There are many different types of spinal cord trauma and subsequent injuries. One type of spinal cord injury that a person might sustain is flaccid paralysis. If your loved one has been diagnosed with flaccid paralysis, or if you suspect that he or she has this condition, you probably want to learn more about it. Here, I will provide information about what characterizes flaccid paralysis, common causes of this issue, symptoms, and what you can do to help your loved one.
Defining Flaccid Paralysis
Flaccid paralysis is a condition that causes a person to lose control of their muscles. The person’s muscles become very weak and the person loses their muscle tone. Muscles can’t contract and will appear limp in a person who has flaccid paralysis. Flaccid paralysis is a unique condition because it generally does not have an obvious cause. It might develop as a result of certain trauma or a disease that impacts the nerves that control muscle movement. Flaccid paralysis usually results from trauma to the somatic nerves, which control muscle movement.
Flaccid paralysis can range in severity depending on which nerves are affected. In serious cases, this condition can lead to death. This is especially something to watch out for if a person’s respiratory muscles are affected because they could suffocate and die.
If the anterior spinal artery becomes blocked, it can cause flaccid paralysis. This issue is also referred to as anterior spinal artery syndrome. Many different things might block this artery, including:
- Arterial disease
- An accident that causes trauma to the nervous system/spine
Other common causes of this type of paralysis include:
- Hyperkalemia: This symptom causes your body to contain higher levels of potassium than normal.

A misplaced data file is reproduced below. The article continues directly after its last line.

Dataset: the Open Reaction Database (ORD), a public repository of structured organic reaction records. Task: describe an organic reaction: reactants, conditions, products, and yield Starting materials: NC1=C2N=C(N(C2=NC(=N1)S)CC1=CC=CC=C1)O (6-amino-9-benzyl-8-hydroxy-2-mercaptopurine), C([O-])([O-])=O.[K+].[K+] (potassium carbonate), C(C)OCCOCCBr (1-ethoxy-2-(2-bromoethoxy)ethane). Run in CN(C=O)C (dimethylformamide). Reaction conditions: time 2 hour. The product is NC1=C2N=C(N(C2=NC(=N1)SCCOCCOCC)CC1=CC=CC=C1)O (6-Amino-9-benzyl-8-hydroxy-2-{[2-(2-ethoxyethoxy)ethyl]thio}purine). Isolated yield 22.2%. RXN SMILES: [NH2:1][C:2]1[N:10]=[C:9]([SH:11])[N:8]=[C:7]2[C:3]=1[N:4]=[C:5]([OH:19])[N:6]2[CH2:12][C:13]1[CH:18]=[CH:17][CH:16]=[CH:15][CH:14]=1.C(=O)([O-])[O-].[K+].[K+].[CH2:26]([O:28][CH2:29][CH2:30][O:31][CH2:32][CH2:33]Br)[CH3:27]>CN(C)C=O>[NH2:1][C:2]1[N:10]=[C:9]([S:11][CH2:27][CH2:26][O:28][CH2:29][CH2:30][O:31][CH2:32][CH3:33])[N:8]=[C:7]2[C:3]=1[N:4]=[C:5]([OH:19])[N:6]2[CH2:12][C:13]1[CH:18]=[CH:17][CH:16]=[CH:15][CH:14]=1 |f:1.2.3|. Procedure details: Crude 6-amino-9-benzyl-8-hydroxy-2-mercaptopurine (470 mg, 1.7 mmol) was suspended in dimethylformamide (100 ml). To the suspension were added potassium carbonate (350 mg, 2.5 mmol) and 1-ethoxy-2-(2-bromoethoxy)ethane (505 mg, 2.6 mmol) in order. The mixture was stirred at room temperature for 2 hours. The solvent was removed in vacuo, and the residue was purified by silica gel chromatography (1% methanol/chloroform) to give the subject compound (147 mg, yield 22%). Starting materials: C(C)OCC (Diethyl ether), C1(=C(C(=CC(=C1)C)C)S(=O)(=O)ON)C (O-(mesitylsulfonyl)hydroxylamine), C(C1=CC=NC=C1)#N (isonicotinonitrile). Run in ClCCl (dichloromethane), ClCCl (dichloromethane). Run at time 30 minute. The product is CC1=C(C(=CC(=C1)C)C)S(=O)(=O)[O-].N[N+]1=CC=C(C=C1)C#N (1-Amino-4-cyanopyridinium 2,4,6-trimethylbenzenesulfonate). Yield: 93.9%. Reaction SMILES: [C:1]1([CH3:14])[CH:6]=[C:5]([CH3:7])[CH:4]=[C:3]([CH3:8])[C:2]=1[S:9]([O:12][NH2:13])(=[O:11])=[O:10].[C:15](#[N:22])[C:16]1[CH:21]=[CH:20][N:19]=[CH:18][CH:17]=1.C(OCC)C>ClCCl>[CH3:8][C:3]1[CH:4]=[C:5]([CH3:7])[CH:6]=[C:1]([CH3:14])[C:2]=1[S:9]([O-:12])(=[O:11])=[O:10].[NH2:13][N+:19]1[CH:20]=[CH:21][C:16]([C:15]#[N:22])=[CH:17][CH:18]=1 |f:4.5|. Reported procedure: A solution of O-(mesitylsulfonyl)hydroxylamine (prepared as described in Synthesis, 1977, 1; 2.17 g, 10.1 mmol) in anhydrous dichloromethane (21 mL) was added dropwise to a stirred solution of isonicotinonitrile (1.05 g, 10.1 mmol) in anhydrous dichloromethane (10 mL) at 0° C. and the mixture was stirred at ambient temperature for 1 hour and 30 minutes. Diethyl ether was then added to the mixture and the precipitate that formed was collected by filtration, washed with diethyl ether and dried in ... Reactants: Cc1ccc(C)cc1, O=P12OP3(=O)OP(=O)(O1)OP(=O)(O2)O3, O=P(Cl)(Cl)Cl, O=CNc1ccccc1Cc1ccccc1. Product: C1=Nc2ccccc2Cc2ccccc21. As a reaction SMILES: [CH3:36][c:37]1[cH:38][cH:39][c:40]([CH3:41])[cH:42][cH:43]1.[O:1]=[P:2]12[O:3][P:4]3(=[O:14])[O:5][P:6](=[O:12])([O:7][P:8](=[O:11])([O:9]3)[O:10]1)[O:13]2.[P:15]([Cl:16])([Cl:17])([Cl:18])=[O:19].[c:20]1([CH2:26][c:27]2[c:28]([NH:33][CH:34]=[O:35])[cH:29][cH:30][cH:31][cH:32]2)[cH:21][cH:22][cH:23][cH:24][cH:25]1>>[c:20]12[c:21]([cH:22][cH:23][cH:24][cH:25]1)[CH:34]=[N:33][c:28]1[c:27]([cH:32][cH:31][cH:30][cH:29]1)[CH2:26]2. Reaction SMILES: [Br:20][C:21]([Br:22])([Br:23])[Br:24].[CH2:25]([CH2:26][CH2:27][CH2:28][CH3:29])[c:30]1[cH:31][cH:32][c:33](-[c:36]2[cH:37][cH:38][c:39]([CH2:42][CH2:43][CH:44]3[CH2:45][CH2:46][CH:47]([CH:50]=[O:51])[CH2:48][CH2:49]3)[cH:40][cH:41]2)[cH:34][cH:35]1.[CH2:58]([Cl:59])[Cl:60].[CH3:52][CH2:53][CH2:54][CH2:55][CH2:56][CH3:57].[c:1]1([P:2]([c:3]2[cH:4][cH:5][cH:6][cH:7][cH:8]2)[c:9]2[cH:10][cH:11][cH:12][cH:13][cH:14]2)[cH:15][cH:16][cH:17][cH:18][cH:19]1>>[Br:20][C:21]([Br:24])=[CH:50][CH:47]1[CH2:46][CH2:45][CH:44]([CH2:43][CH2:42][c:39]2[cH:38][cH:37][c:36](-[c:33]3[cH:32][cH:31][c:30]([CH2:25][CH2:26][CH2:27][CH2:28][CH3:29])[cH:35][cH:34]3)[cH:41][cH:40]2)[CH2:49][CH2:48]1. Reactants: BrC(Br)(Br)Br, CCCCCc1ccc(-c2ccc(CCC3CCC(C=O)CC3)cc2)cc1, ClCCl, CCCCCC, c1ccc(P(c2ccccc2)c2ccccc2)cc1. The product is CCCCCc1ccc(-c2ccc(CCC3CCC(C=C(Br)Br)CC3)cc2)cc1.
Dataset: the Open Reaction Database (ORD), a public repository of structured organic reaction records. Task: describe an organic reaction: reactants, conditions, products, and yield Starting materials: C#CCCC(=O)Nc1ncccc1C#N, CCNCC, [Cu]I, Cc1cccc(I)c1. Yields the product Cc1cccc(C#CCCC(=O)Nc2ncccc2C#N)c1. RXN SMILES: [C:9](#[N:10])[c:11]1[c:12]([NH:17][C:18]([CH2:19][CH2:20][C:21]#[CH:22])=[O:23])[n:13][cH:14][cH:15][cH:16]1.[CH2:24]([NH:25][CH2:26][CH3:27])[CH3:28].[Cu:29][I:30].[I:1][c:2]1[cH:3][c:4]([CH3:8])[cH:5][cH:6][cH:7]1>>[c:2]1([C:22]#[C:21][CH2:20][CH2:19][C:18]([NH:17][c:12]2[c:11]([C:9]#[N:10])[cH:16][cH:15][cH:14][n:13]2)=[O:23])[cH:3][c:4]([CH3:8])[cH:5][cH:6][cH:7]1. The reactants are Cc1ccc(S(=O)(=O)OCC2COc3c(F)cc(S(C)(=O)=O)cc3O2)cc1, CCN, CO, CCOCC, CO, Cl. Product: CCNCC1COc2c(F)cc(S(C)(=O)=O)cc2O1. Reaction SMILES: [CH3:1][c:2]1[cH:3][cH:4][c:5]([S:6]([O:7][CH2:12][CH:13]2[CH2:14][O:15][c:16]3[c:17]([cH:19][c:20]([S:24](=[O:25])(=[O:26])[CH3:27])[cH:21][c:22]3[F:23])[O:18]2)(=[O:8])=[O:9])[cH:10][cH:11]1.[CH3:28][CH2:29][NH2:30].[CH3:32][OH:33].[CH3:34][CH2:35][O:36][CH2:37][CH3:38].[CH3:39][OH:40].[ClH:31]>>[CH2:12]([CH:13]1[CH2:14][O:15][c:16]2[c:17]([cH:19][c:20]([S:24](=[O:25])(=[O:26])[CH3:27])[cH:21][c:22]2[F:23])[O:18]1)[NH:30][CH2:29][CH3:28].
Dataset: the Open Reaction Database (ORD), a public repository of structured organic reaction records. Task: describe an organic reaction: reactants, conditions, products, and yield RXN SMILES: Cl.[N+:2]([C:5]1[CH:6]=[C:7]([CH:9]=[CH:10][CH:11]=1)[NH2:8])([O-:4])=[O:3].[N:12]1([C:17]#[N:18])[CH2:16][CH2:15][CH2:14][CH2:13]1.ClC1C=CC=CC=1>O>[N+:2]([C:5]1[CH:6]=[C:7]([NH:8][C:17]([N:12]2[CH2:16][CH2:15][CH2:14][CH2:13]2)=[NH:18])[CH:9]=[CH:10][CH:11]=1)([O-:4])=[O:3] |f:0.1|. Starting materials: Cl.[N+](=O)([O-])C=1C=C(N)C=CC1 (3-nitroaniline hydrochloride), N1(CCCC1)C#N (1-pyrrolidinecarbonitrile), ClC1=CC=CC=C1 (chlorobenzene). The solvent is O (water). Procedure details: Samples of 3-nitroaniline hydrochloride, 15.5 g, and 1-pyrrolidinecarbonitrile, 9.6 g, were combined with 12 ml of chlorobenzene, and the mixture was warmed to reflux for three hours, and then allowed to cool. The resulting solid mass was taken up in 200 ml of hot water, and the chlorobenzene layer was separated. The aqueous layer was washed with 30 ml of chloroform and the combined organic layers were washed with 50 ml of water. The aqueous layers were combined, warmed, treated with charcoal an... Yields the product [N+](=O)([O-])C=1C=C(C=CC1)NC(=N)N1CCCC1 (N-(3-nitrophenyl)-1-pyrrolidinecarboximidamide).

- Japanese Encephalitis: This is a type of encephalitis that is transmitted to humans through mosquitoes. This causes inflammation of the brain.
- Hypokalemic Periodic Paralysis: This is a muscle condition that can cause episodes of muscle weakness and paralysis. Episodes can last for hours or even days. This condition is hereditary.
- Central Pontine Myelinolysis: In this condition, the protective layer surrounding brainstem nerve cells becomes destroyed. When this happens, transmitting nerve signals is interrupted.
- West Nile Virus: This virus can also cause acute flaccid paralysis. West nile virus is transmitted to humans by mosquitoes.
If you suspect that your loved one has flaccid paralysis, pay special attention to their limbs. Limp or floppy limbs are one of the most common symptoms of this issue. Other symptoms might include:
- Reduced muscle tone
- The worsening of paralysis in the body, especially a person’s limbs
- Sensory loss
- Tingling of body parts, such as feet and hands
- Respiratory issues
- Bladder issues
If you notice one or more of these symptoms in a loved one, make sure that they see a doctor as soon as possible. A doctor can provide a proper diagnosis, whether that is of this issue or some other condition. A doctor should use special testing to determine if your loved one has flaccid paralysis and the location of this condition in the body.
Flaccid Paralysis Treatment
Flaccid paralysis is commonly treated through physical therapy. A physical therapist will work with your loved one to help them regain the use of their muscles to whatever extent is possible. This is done by establishing correct movement patterns and reinforcing them in your loved one.
If your loved one is diagnosed with flaccid paralysis, your family life will likely change. You will have to become a caregiver for your loved one to some extent, helping them with tasks that they cannot perform on their own. You might be asked to continue your loved one’s physical therapy work with them at home.
If you need more information on how to help your loved one with this issue, you can contact me. I am happy to discuss your loved one’s condition and provide more resources for your situation.